An “Apostolic Constitution” is more important and solemn, and deals with legal matters, with Church structures and procedures — including liturgical practices. (When Pope Paul VI published his promulgation of the Novus Ordo Mass on April 3, 1969, the document was an “Apostolic Constitution“; so a new document today regulating the liturgy would normally also be an “Apostolic Constitution.”)
An “Encyclical Letter” is also more important than an “Apostolic Exhortation” and deals, usually, with a specific area of doctrine, clarifying the doctrine or explaining it in greater detail.
The differences between these types of texts are well known to followers of Vatican affairs, yet I printed the email I received without correcting this mistake.
My apologies to all.
The major types of documents
Here is a useful list of the major types of papal documents (link):
A bull is a formal papal document authenticated with a bulla or seal. Originally, metal was used for the seal, but today metal is used only for the most solemn bulls. Bulls typically begin with the issuing pope’s name and the phrase, “episcopus servus servorum Dei,” and conclude with the date. The content may cover any topic. Many important papal documents are issued as bulls. Bulls are generally cited using the first words of their text.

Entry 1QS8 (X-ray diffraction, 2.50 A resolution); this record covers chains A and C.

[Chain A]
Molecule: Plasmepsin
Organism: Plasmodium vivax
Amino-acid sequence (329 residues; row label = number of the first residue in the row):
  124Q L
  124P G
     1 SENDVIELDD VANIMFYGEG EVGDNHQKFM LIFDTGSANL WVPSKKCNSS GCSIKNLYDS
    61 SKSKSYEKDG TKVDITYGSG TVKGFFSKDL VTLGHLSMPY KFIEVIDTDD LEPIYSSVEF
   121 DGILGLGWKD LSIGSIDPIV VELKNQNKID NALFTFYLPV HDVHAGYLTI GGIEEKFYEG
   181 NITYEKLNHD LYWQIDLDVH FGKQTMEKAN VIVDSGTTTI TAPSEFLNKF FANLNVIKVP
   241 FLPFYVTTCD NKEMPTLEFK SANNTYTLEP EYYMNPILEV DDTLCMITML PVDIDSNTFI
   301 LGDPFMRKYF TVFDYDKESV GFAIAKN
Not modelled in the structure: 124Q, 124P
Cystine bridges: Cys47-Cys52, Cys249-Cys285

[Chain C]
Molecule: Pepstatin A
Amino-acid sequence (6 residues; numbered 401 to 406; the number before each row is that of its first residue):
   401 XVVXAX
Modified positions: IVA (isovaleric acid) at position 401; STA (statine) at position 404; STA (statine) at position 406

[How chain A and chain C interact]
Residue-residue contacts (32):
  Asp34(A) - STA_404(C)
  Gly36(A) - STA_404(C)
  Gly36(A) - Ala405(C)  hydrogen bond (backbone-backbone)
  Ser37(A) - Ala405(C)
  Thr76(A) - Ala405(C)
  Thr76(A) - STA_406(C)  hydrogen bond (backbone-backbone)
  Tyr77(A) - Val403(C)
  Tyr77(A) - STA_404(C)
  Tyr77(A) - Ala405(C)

Apostolic constitutions are the most solemn form of legal document issued by the pope in his own name. Frequently issued as bulls, they deal primarily with serious doctrinal matters. Since 1911 they have also been used for the erection of dioceses and provinces. Many important documents have been promulgated as constitutions, including The Code of Canon Law.
Motu proprios are legislative, apostolic letters written and signed by the pope on his own initiative. Originally used to settle the affairs of the Curia and administer the Papal States, they now handle legislative matters which are significant but do not merit a constitution. Motu proprios are generally brief, and handle specific issues relevant to the Church in a specific time in history. In recent years they have been one of the principal sources of new laws outside of the Code.